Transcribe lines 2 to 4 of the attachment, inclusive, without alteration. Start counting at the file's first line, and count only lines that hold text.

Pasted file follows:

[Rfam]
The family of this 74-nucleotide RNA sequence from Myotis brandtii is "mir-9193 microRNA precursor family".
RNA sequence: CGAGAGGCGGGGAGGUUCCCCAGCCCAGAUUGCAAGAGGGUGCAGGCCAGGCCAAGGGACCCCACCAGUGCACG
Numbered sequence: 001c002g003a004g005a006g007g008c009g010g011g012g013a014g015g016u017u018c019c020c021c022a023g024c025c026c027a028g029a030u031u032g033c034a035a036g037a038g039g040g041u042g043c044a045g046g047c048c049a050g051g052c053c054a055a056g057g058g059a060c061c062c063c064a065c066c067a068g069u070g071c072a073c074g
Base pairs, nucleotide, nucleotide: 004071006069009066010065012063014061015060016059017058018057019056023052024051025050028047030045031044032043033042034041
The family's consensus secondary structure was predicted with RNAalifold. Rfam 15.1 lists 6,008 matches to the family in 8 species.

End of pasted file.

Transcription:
The family of this 74-nucleotide RNA sequence from Myotis brandtii is "mir-9193 microRNA precursor family".
RNA sequence: CGAGAGGCGGGGAGGUUCCCCAGCCCAGAUUGCAAGAGGGUGCAGGCCAGGCCAAGGGACCCCACCAGUGCACG
Numbered sequence: 001c002g003a004g005a006g007g008c009g010g011g012g013a014g015g016u017u018c019c020c021c022a023g024c025c026c027a028g029a030u031u032g033c034a035a036g037a038g039g040g041u042g043c044a045g046g047c048c049a050g051g052c053c054a055a056g057g058g059a060c061c062c063c064a065c066c067a068g069u070g071c072a073c074g